And the words which he shall write shall be the words which are expedient in my wisdom should go forth unto the fruit of thy loins. And it shall be as if the fruit of thy loins had cried unto them from the dust; for I know their faith. (2 Nephi 3:19)


Lehi blessed the children of Laman and Lemuel, and he said something remarkable to them, for he declared, I know if ye are brought up in the way ye should go ye will not depart from it. (2 Nephi 4:5,9) This prophecy must be specific for the children of these two sons. Laman and Lemuel were certainly brought up in the way [they] should go and they departed from it rather dramatically. But Lehi offers this observation as a testimony. I know . . . One is left with the feeling that in conjunction with his many prayers for his oldest sons, he had prayed mightily over his grandchildren, the offspring of those sons, and the Lord had assured him that the sins of these children would be visited on the heads of their parents, for if these children were taught righteously, they would be righteous.

Wherefore, if ye are cursed, behold, I leave my blessing upon you, that the cursing may be taken from you and be answered upon the heads of your parents. (2 Nephi 4:6)

The promise of Lehi to his grandchildren requires an additional note here. Sometimes children, in spite of the purest love and the finest teaching parents can provide, seem to drift away, in somewhat the manner of Laman and Lemuel. But we have a promise:

Years ago President Joseph F. Smith gave us an answer and a promise when he said, If you will gather your children around you once a week and instruct them in the gospel, they will not go astray (David B. Haight, A Foundation Whereon Men Cannot Fall, Ensign, July 1972, 108).

Referring to this same promise of President Smith, in the October General Conference of 1970, Elder Boyd K. Packer taught:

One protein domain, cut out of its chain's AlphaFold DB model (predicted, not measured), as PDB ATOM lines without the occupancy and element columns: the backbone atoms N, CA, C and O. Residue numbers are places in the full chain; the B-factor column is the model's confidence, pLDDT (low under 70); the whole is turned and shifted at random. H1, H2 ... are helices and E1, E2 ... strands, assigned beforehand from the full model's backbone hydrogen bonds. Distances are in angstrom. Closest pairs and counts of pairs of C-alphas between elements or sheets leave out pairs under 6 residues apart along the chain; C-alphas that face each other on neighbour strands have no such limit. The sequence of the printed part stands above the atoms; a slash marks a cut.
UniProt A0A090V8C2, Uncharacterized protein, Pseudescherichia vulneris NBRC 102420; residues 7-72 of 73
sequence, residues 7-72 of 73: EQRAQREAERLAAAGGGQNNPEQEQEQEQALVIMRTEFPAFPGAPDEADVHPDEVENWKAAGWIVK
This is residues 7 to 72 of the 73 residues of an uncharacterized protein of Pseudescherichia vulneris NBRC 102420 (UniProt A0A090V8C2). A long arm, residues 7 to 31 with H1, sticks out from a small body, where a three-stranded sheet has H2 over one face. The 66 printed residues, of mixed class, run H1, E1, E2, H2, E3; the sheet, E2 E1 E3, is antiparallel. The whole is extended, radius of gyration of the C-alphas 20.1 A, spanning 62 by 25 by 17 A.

In the Church, Monday night has been designated and set aside, Churchwide, for families to be at home together. Instruction has recently gone out, from which I quote: "Those responsible for priesthood and auxiliary programs, including temple activities, youth athletic activities, student activities, etc., should take notice of this decision in order that Monday night will be uniformly observed throughout the Church and the families be left free from Church activities so that they can meet together in the family home evening." (Priesthood Bulletin, September 1970.)
With this program comes the promise from the prophets, the living prophets, that if parents will gather their children about them once a week and teach the gospel, those children in such families will not go astray (Improvement Era, Dec. 1970, p. 108)

In 1965, Harold B. Lee recalled a promise made by President Wilford Woodruff:

For over half a century, the leaders of this Church have counseled with parents in the home to gather their children around them in a weekly Home Evening and there teach the truths of salvation honesty, sobriety integrity, and chastity. One of our leaders has promised that if parents would do this, "ninety-nine out of every hundred children . . . will observe them through life." (The Discourses of Wilford Woodruff, pp. 267-268.) (Harold B. Lee, CR, April 1965, p. 15